In the previous step in the journey to digital comics we looked at american comics – my main source of graphical entertainment. This time, we’ll look at mangas and its derivatives (manhwa, etc.), which used to be my close second until I became too old to read about high-school girls, alien high-school girls, demon alien high-school girls, and miniature gender-swapping demon alien hunter high-school girls. But then I figured, fuck it, I’ll just look like a creepy old guy in the bus. No worries.
A bit of history
Depending on how you look at it, digital mangas are either way beyond the american comics offer, or way behind. That’s because mangas and anime always had a vibrant “ethical piracy” scene, with scanlations and fansubbing. Most of the productions coming out from Japan or elsewhere in Asia historically, well…, never came out of there. It was impossible for fans anywhere else in the world to read those books or watch those TV shows. As a result, a community of translators, scanners and recorders was born.
That community was originally dedicated to supporting the original authors, however: whenever a specific series was licensed in the USA, the scanned manga or recorded TV series would be removed from the servers, and visitors would be gently redirected to the website of the company who licensed the product.
Of course, it didn’t take long for the community to branch up in several groups that would not necessarily follow that rule – whether it was because they catered to fans from other countries than the USA (there’s a lot of those) or to people who just want free shit (there’s even more of those).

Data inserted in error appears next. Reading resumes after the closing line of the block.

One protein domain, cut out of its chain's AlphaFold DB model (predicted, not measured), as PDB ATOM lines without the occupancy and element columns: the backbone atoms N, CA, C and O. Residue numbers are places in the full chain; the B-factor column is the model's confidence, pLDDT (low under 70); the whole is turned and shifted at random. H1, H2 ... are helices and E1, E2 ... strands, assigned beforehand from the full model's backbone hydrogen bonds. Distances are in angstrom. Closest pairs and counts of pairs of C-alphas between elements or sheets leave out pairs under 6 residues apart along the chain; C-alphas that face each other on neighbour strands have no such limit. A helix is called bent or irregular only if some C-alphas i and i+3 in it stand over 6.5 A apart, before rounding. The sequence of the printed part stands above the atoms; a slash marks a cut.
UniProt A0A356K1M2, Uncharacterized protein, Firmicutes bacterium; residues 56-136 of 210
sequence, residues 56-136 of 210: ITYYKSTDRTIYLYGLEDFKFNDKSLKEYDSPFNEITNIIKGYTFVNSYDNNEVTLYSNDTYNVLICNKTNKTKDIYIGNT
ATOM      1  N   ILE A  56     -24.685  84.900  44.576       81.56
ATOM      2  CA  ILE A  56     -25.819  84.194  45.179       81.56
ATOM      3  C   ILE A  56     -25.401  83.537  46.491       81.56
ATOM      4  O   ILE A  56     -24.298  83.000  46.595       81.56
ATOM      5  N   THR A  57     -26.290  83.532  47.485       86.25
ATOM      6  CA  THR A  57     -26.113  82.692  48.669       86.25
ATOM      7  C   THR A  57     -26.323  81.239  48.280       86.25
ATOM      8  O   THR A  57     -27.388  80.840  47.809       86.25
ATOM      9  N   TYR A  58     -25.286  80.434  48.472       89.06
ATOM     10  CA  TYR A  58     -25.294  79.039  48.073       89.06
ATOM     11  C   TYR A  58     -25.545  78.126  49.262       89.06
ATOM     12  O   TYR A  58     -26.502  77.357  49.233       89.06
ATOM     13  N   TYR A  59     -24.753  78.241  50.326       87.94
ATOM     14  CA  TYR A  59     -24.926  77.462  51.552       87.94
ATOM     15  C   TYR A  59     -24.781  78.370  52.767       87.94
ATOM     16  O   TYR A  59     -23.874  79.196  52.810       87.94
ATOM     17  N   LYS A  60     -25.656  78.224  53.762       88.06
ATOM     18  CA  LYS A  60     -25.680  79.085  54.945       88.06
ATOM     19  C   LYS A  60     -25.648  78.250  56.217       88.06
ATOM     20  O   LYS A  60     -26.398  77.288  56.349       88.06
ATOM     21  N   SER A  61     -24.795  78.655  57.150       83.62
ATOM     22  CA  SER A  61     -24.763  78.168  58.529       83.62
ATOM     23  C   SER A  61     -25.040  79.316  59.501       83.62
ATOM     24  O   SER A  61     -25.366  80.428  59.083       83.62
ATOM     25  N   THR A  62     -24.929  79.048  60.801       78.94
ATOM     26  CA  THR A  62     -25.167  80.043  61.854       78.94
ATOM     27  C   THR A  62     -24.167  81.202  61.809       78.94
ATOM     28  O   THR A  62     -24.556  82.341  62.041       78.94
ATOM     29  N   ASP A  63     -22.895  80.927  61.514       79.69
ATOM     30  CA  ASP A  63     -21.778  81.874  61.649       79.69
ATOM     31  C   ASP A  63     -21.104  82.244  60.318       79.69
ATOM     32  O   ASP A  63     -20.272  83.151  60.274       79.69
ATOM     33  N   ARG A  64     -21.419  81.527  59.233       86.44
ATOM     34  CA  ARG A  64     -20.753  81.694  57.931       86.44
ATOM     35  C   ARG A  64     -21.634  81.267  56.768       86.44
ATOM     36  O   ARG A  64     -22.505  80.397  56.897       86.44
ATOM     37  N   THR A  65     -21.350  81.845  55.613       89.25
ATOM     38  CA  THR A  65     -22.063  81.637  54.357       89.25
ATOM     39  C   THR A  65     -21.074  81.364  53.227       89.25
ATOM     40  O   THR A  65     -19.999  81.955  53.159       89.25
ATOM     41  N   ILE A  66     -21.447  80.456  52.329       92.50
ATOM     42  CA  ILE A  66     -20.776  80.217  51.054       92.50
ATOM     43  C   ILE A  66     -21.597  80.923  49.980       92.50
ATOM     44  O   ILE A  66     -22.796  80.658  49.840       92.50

Because of this pretty exhaustive free offer of digital mangas, the licensed and legal offer took a long time to materialize and, to this date, is still in its infancy.
The legal apps
As far as I know, the only available apps for legal digitial mangas on the iPad are Viz Media, Yen Press and Digital Manga Publishing (DMP). A couple more apps are available in the USA, like the Kodansha app, but not here in Canada – which shows how short-sighted some of those publishers are.
Some other publishers are at the bottom of the well. Square Enix, for instance, only offers to read your purchased book on your PC, as far as I can tell, and their website’s user interface is horrible – and I’m not the only one who thinks so. To give you an idea: it doesn’t even work in Google Chrome.